The good news first: The majority of the parents are contented with the lunch their children are served at school. But two main things worry the respondents: Firstly, if the school cafeterias can accommodate the children’s need for a balanced diet, and secondly, they urge for a better dialogue regarding their children’s eating habits.
Is it healthy enough?
The main purpose of the lunches served at school is, according to the parents, to make sure the children get enough energy for a full day in school. This finding is closely linked to the concerns about how well-balanced the diet is. With a healthy and balanced diet, parents would be ensured that their child would sustain the day.
We share parents concern and our mission is to see beyond merely putting food on the plate, but also serve food for learning, inspiration and wellbeing. We want to create food for the future, our children. In order to do so we have invested in a new research programme that we call Brainhow. The goal with Brainhow is to identify how eating habits affect the brain’s functions, and with those insights make sure that our school lunches consist of good food for the brain.
We use the Nobel prize winning concept Nudging as an important method and inspiration for how we work. By applying Green nudging, we aim to help people make healthy choices and educe the food waste. Our aim is to implement nudging in all school cafeterias. By doing this, we can help school children to healthier choices at lunch without directly telling them what to do.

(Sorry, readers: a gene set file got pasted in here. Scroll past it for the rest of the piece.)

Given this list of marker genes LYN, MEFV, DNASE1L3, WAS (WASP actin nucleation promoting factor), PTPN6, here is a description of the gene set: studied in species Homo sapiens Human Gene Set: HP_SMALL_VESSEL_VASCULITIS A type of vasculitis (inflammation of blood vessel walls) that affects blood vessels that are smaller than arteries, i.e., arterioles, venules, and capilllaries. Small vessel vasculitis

Communication is key
It is necessary that school staff communicate with parents to ensure them that their children had a healthy lunch meal. Unfortunately, this is an area where many parents feel that the schools are lacking. Many parents wanted to know what their child had been eating during the day, if eaten at all. More than half of the respondents stated that they had no insight in their child’s food intake at school.
Many parents also feel that their children should be more involved in planning the school’s lunch menu. We believe this would be a great opportunity for the children to learn more about nutrition, understand the importance of food waste and get them to explore new tastes.
We have started to work closely with Finnish schools to find out how to involve schoolchildren in a close dialogue with the meal services, both short and long term. This work will benefit the schoolchildren as well as the parents who will feel more involved and informed about their children’s day to day eating habits.
During 2018, we will arrange meetings to discuss municipality services at the Fazer visitor center in Vantaa, as well as other places in Finland. The ambition is to develop better cooperation models to be able to provide better municipality services throughout Finland. The participants are decision makers from various settings and private sector operators.
Read here to find out more about why food matters for day-care and schools .